Keeping promises |

Keeping promises

Veronica Whitney
Part-time Beaver Creek resident Alberto Vilar over the past seven years has given more than $300 million to the arts, health and education communities in Vail Valley, the United States and across the world. Questions about whether he can keep his multiple financial commitments arised last week when The New York Times reported the philanthropist was late with $1.7 million in payments to two arts organizations on the East Coast. Saying the post-9/11 economy has posed a certain "problem of liquidity," he says he's fully committed to meeting his pledges.

“I have rescheduled payment timetables,” said Vilar, who has a home in Beaver Creek and contributes yearly to nonprofits in the valley, including the Bravo! Vail Valley Music Festival and the Vail Valley Foundation. “I have not cancelled a single one of my projects.”

Questions about whether Vilar can keep his multiple commitments in the arts, health care and education arised last week when The New York Times reported the philanthropist was late with $1.7 million in payments to two arts organizations. Lorin Maazel, the new music director of the New York Philharmonic, said because of Vilar’s discontinuation of support he had to seek other sources for the $700,000 still needed to fund the Maazel-Vilar Conductor’s Competition at Carnegie Hall.

The newspaper also reported the Washington Opera had removed Vilar’s name from the Vilar/Domingo Young Artist Program when he didn’t complete a $1 million pledge. Richard Dukas, Vilar’s spokesman, acknowledged the delay in payments, but said he won’t stand behind the numbers.

The $1.7 million reportedly owed, however, pales in comparison to the $300 million Vilar has given in the past seven years to the arts, health and education communities in the United States and across the world. Part of that endowment has been given to nonprofit organizations in the Vail Valley. In addition, last year Vilar made the largest contribution in the history of Denver’s National Jewish Medical and Research Center, giving $25 million for the construction of a research center for asthma and other inflammatory lung diseases.

Vilar has pledged $500,000 a year for the 2002, “03 and “04 seasons of the Bravo! Vail Valley Music Festival. With that pledge in mind, festival organizers engaged the New York Philharmonic for next season. Half of Vilar’s contribution will go to pay for that, said John Giovando, executive director of Bravo!.

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“He’s been late paying us, but there hasn’t been any indication that he (Vilar) isn’t going to met his commitment,” Giovando said. “In fact, it’s the opposite. I trust him and his commitment to this valley.”

Giovando said Vilar still owes Bravo! the $500,000 for the 2002 season, but he said he expects the payment before the end of the year.

“Alberto Vilar’s pledge to us will be honored,” he said. “There’s been no indication from his office that it will not be met. And we continue our commitment with the New York Philharmonic.”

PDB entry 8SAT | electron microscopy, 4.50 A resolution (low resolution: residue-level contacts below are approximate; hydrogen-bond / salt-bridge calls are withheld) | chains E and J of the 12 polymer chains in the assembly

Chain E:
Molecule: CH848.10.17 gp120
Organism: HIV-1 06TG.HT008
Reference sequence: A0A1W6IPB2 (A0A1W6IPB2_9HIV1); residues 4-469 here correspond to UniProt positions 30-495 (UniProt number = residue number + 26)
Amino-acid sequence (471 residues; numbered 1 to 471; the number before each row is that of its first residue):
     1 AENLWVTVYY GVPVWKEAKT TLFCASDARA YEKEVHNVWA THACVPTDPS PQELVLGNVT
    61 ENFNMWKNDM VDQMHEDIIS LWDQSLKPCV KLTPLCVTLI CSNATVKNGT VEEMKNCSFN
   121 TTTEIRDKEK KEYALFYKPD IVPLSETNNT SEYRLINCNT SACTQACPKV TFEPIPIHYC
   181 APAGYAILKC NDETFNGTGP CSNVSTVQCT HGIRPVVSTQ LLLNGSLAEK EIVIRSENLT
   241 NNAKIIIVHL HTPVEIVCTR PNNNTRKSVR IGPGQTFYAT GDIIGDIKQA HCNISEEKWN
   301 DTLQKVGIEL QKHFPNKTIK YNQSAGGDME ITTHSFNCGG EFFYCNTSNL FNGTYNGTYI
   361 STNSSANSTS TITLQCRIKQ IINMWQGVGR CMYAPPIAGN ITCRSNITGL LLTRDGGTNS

Giovando said he can’t consider Vilar’s delay a broken promise.

“In fact, we nominated him for the National Medal of Arts for the patron category, which is awarded by President Bush,” Giovando added.

Vilar also has given more than $9 million dollars to both the Vilar Center for the Arts and the Gerald R. Ford Amphitheater, said Mia Vlaar, director of marketing for the Vail Valley Foundation.

“We have a great relationship with Alberto Vilar,” Vlaar said. “We wouldn’t comment on him or any other of our donors. It wouldn’t be fair because they provide such help to us.”

The renovation of the lobby area of the Vilar Center, which has been planned for several years now, Vlaar said, will have to wait for the time to be right for both Vilar and the Vilar Center before the foundation proceeds with those plans.

“The foundation owes Vilar a tremendous debt of gratitude for all the support he has provided to the community since 1997,” Vlaar said.

Vilar, 61, founder of Amerindo Investment Advisors, said he had to reschedule payment timetables because of the unprecedented, 31-month-long bear market for equities in general and technology in particular. Having made his fortune investing in companies like Microsoft, Cisco, AOL and eBay, he reinvested into privately owned, pre-IPO emerging technology companies.

“These private companies have not been able to come to the public market,” he said, “which has caused a liquidity problem for me as well as for all other venture investors.”

As a result, the Amerindo Technology fund fell almost 65 percent in 2000 and more than 50 percent in 2001. Through the end of last month, it was down another 40 percent, said Richard Dukas, Vilar’s spokesman.

“He’s not happy about the publicity,” Dukas said. “He was surprised and disappointed of the way they came out. … It’s been a difficult couple years for him physically (four surgeries in two years) and financially with the severe down turn of the market.”

Giovando said since Sept. 11, 2001, there has been a drop in contributions of 7 percent.

“I don’t think being late is a big thing,” Giovando said. “After all, who could have anticipated 9/11 and the fall of the stock market? It’s going to make us scramble, but we can deal with a late payment.”

Vilar, however, doesn’t want to make public the payment timetables, Dukas said.

“We don’t want to get into a discussion of when he is paying and when he is not, or what organization is up to date,” he said.

Vilar said he expects that business conditions will improve sufficiently, and by the middle of next year the technology markets will reopen, enabling him to continue his active philanthropy.

“Opera is my greatest passion,” he said, “and I believe that I have helped to preserve its legacy.”

Veronica Whitney can be reached at 949-0555, ext. 454, or at

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